Reference > Brewer’s Dictionary > Pendrag’on.

 Penden’te Li’te (Latin).Penel’ope (4 syl.). 
E. Cobham Brewer 1810–1897. Dictionary of Phrase and Fable. 1898.
A title conferred on several British chiefs in times of great danger, when they were invested with dictatorial power: thus Uter and Arthur were each appointed to the office to repel the Saxon invaders. Cassibelaun was pendragon when Julius Cæsar invaded the island; and so on. The word pen is British for head, and dragon for leader, ruler, or chief. The word therefore means summus rex (chief of the kings).   1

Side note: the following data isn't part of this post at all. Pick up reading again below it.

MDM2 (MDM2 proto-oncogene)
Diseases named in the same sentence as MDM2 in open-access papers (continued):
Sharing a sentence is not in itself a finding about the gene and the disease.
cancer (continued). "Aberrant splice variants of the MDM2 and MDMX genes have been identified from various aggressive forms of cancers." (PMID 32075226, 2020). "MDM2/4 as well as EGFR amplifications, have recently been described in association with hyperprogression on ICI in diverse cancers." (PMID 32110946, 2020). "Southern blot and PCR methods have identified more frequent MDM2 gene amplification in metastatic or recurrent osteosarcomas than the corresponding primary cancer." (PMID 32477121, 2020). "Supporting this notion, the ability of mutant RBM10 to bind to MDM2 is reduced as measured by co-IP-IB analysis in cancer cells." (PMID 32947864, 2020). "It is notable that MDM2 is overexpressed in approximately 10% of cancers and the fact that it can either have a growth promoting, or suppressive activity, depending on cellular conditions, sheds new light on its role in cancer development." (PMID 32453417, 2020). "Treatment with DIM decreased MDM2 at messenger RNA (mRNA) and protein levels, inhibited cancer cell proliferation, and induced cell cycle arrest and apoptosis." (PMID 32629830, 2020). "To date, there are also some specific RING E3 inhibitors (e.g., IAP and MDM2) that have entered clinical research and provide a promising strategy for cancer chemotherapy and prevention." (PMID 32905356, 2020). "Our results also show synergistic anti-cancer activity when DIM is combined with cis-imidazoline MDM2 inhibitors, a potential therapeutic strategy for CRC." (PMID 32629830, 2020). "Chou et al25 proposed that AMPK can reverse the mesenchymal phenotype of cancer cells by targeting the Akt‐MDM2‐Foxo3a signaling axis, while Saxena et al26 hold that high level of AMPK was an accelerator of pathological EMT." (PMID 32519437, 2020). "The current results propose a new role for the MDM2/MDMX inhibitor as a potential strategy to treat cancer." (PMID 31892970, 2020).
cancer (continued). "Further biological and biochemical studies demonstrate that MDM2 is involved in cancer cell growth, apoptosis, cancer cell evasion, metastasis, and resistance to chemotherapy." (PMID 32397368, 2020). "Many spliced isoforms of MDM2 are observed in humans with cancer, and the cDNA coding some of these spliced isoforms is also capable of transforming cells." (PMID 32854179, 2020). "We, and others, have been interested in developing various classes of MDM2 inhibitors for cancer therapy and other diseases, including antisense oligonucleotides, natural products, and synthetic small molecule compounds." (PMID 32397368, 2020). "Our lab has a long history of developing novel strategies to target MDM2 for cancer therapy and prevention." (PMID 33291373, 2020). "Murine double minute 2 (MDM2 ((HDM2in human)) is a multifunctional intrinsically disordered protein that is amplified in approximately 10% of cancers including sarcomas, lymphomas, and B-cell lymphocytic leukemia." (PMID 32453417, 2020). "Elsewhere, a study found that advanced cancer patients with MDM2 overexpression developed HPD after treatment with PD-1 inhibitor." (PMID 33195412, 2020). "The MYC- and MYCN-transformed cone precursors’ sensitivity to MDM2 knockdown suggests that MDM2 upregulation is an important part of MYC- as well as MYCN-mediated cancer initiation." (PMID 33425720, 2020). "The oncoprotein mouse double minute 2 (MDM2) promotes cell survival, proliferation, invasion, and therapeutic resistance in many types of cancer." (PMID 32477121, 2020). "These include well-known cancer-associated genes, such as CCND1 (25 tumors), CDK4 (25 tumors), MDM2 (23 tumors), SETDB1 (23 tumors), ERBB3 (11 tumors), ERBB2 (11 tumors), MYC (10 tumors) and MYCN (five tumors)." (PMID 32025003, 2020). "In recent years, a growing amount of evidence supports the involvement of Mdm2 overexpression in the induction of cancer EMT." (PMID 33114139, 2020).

So much for fact, and now for the fable: Geoffrey of Monmouth says, when Aure’lius, the British king, was poisoned by Ambron, during the invasion of Pascentius, son of Vortigern, there “appeared a star at Winchester of wonderful magnitude and brightness, darting forth a ray, at the end of which was a globe of fire in form of a dragon, out of whose mouth issued forth two rays, one of which extended to Gaul and the other to Ireland.” Uter ordered two golden dragons to be made, one of which he presented to Winchester, and the other he carried with him as his royal standard, whence he received the name of Uter Pendragon. (Books viii. xiv. xvii.)   2

 Penden’te Li’te (Latin).Penel’ope (4 syl.). 


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